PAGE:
Case Law Alerts
The Supreme Court holds that the enforceability of a delegation provision in an arbitration agreement was for an arbitrator—not a court—because the employee attempted to challenge the validity of the contract as a whole.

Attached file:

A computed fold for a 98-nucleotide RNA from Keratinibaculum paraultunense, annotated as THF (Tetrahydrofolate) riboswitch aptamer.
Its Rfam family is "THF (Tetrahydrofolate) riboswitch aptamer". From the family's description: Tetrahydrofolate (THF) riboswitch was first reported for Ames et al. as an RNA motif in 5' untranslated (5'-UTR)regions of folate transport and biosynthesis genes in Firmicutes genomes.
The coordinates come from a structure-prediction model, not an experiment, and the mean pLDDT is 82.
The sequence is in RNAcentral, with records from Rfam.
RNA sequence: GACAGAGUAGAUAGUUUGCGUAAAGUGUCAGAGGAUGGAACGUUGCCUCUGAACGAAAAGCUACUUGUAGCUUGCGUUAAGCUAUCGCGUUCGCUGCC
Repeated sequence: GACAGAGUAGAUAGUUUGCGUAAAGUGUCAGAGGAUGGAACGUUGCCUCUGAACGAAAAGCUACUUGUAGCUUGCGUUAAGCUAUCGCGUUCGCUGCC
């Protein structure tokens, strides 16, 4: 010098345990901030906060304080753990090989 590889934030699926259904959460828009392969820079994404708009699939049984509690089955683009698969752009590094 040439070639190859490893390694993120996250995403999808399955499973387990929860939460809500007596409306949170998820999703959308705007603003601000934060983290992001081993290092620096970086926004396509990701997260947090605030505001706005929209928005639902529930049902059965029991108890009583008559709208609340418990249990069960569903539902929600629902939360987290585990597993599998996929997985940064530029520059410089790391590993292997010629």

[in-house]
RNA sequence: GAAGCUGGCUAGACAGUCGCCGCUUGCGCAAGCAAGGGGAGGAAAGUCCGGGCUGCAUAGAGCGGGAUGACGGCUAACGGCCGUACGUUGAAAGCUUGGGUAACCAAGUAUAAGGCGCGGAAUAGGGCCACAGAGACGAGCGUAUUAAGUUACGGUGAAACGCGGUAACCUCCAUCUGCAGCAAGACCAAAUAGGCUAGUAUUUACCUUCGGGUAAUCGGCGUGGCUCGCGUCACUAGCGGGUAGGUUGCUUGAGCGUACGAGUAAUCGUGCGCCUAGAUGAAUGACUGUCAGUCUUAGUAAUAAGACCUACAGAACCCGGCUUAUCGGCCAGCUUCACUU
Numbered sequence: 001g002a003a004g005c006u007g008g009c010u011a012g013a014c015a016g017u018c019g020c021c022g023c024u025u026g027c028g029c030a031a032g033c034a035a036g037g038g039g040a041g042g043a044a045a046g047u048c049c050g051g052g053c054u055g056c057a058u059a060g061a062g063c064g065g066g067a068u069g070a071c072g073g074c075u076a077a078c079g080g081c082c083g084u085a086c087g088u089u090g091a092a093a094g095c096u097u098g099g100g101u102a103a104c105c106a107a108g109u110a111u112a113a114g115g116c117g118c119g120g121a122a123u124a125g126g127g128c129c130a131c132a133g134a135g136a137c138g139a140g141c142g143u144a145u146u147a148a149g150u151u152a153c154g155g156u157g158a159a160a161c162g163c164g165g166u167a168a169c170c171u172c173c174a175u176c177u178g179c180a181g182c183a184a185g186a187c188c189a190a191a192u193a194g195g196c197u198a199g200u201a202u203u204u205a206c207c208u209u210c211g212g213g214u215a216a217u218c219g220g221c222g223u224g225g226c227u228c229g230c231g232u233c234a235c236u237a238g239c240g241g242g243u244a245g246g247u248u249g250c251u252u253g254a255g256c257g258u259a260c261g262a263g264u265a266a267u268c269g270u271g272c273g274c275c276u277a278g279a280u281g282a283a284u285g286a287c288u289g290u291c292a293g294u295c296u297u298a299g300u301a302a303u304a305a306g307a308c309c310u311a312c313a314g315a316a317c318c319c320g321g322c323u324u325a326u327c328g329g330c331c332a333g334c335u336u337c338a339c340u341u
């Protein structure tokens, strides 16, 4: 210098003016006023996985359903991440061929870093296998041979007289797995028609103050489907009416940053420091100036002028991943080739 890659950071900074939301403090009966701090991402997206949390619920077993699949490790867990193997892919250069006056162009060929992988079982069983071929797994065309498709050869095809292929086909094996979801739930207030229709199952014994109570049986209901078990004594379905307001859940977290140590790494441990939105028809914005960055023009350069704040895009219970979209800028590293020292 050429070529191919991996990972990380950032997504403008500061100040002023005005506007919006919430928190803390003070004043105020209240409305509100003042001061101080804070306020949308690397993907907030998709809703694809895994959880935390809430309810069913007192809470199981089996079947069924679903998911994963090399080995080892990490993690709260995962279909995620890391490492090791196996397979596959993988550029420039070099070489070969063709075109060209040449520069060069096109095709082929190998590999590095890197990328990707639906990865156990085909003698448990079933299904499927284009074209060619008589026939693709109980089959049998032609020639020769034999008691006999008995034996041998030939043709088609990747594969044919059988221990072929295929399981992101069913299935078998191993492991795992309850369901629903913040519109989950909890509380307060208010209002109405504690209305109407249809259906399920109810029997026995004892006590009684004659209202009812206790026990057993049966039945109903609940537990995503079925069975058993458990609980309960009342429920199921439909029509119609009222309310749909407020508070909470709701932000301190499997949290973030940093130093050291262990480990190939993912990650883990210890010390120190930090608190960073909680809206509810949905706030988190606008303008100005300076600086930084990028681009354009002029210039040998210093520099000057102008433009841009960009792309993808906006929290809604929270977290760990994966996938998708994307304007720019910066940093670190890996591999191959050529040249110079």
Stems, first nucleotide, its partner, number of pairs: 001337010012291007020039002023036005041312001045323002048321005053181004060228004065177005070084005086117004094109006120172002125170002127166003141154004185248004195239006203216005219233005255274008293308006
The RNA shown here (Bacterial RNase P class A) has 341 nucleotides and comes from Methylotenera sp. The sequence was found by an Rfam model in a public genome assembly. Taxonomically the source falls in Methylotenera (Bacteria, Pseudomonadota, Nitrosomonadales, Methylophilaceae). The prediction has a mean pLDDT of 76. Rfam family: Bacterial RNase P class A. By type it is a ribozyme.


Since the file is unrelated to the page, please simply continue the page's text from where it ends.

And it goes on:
In Jackson, an employee filed an employment discrimination lawsuit against his former employer in federal court. His former employer, however, filed a motion to dismiss his complaint and to compel arbitration based upon an arbitration agreement that Mr. Jackson signed at the time he was hired. Specifically, the arbitration agreement provided for arbitration of all "past, present or future" disputes arising out of his employment, including "claims for discrimination." The agreement also provided that the arbitrator—and not a court—"shall have the exclusive authority to resolve any dispute relating to the interpretation, applicability, enforceability or formation of this Agreement." Mr. Jackson opposed the motion to dismiss, arguing that the entire agreement was "clearly unenforceable in that it is unconscionable" under state law. In holding that Mr. Jackson's challenge to the validity of the contract on the basis of unconscionableness was for an arbitrator—and not a court—to decide, the Court noted that there were two types of validity challenges under the Federal Arbitration Act. First, there are challenges to the validity of an agreement to arbitrate and, second, there are challenges to a contract as a whole. Since the Court determined that Mr. Jackson challenged the contract as a whole, it reasoned that a party's challenge to a provision of the contract, or the contract as a whole, does not prevent a court from enforcing a specific agreement to arbitrate.